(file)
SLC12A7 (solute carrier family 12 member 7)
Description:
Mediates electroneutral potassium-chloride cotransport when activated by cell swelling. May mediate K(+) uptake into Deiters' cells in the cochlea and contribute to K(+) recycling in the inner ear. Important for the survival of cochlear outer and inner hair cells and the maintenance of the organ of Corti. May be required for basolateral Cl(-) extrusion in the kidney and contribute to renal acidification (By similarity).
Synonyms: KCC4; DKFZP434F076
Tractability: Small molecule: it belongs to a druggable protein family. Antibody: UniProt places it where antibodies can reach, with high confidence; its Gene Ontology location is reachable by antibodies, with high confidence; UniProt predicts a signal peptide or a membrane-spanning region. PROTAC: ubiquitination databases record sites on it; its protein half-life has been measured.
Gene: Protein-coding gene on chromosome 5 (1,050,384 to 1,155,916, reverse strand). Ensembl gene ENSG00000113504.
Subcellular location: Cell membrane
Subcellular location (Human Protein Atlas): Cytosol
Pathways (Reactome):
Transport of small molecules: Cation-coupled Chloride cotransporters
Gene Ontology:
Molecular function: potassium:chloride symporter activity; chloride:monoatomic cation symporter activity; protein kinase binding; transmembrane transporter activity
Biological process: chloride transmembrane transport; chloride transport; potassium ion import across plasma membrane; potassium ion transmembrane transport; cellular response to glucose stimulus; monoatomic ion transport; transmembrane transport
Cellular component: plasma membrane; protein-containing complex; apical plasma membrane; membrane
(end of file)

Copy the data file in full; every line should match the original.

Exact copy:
SLC12A7 (solute carrier family 12 member 7)
Description:
Mediates electroneutral potassium-chloride cotransport when activated by cell swelling. May mediate K(+) uptake into Deiters' cells in the cochlea and contribute to K(+) recycling in the inner ear. Important for the survival of cochlear outer and inner hair cells and the maintenance of the organ of Corti. May be required for basolateral Cl(-) extrusion in the kidney and contribute to renal acidification (By similarity).
Synonyms: KCC4; DKFZP434F076
Tractability: Small molecule: it belongs to a druggable protein family. Antibody: UniProt places it where antibodies can reach, with high confidence; its Gene Ontology location is reachable by antibodies, with high confidence; UniProt predicts a signal peptide or a membrane-spanning region. PROTAC: ubiquitination databases record sites on it; its protein half-life has been measured.
Gene: Protein-coding gene on chromosome 5 (1,050,384 to 1,155,916, reverse strand). Ensembl gene ENSG00000113504.
Subcellular location: Cell membrane
Subcellular location (Human Protein Atlas): Cytosol
Pathways (Reactome):
Transport of small molecules: Cation-coupled Chloride cotransporters
Gene Ontology:
Molecular function: potassium:chloride symporter activity; chloride:monoatomic cation symporter activity; protein kinase binding; transmembrane transporter activity
Biological process: chloride transmembrane transport; chloride transport; potassium ion import across plasma membrane; potassium ion transmembrane transport; cellular response to glucose stimulus; monoatomic ion transport; transmembrane transport
Cellular component: plasma membrane; protein-containing complex; apical plasma membrane; membrane